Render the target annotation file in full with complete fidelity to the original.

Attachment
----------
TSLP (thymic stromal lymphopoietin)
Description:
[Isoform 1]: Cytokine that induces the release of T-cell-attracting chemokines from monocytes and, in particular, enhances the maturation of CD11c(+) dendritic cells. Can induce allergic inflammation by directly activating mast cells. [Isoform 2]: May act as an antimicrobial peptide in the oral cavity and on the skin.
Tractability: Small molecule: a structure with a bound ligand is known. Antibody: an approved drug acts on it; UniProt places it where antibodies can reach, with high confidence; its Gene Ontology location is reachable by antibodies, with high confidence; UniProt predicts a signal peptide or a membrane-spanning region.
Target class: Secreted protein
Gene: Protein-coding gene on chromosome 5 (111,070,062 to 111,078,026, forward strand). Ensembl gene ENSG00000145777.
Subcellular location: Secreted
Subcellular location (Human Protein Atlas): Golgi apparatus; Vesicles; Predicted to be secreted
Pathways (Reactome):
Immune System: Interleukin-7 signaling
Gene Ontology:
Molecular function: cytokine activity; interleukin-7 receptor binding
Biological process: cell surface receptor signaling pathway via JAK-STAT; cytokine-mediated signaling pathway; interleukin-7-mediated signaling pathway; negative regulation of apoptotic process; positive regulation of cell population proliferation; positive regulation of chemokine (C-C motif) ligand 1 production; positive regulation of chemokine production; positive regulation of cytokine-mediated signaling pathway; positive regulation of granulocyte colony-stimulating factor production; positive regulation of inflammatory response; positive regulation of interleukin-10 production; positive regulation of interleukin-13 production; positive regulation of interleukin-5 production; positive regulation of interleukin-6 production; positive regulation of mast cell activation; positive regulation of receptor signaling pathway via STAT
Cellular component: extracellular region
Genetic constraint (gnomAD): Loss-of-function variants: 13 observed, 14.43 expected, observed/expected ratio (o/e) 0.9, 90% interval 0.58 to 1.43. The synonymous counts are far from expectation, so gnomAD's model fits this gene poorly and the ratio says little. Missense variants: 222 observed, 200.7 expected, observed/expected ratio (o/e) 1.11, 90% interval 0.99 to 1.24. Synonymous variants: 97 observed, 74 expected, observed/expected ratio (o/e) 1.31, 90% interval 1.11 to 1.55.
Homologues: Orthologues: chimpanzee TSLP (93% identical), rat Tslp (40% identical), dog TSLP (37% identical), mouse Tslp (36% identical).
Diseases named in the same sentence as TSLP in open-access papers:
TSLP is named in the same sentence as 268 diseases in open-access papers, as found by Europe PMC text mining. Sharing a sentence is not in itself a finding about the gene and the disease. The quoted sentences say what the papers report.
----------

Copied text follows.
TSLP (thymic stromal lymphopoietin)
Description:
[Isoform 1]: Cytokine that induces the release of T-cell-attracting chemokines from monocytes and, in particular, enhances the maturation of CD11c(+) dendritic cells. Can induce allergic inflammation by directly activating mast cells. [Isoform 2]: May act as an antimicrobial peptide in the oral cavity and on the skin.
Tractability: Small molecule: a structure with a bound ligand is known. Antibody: an approved drug acts on it; UniProt places it where antibodies can reach, with high confidence; its Gene Ontology location is reachable by antibodies, with high confidence; UniProt predicts a signal peptide or a membrane-spanning region.
Target class: Secreted protein
Gene: Protein-coding gene on chromosome 5 (111,070,062 to 111,078,026, forward strand). Ensembl gene ENSG00000145777.
Subcellular location: Secreted
Subcellular location (Human Protein Atlas): Golgi apparatus; Vesicles; Predicted to be secreted
Pathways (Reactome):
Immune System: Interleukin-7 signaling
Gene Ontology:
Molecular function: cytokine activity; interleukin-7 receptor binding
Biological process: cell surface receptor signaling pathway via JAK-STAT; cytokine-mediated signaling pathway; interleukin-7-mediated signaling pathway; negative regulation of apoptotic process; positive regulation of cell population proliferation; positive regulation of chemokine (C-C motif) ligand 1 production; positive regulation of chemokine production; positive regulation of cytokine-mediated signaling pathway; positive regulation of granulocyte colony-stimulating factor production; positive regulation of inflammatory response; positive regulation of interleukin-10 production; positive regulation of interleukin-13 production; positive regulation of interleukin-5 production; positive regulation of interleukin-6 production; positive regulation of mast cell activation; positive regulation of receptor signaling pathway via STAT
Cellular component: extracellular region
Genetic constraint (gnomAD): Loss-of-function variants: 13 observed, 14.43 expected, observed/expected ratio (o/e) 0.9, 90% interval 0.58 to 1.43. The synonymous counts are far from expectation, so gnomAD's model fits this gene poorly and the ratio says little. Missense variants: 222 observed, 200.7 expected, observed/expected ratio (o/e) 1.11, 90% interval 0.99 to 1.24. Synonymous variants: 97 observed, 74 expected, observed/expected ratio (o/e) 1.31, 90% interval 1.11 to 1.55.
Homologues: Orthologues: chimpanzee TSLP (93% identical), rat Tslp (40% identical), dog TSLP (37% identical), mouse Tslp (36% identical).
Diseases named in the same sentence as TSLP in open-access papers:
TSLP is named in the same sentence as 268 diseases in open-access papers, as found by Europe PMC text mining. Sharing a sentence is not in itself a finding about the gene and the disease. The quoted sentences say what the papers report.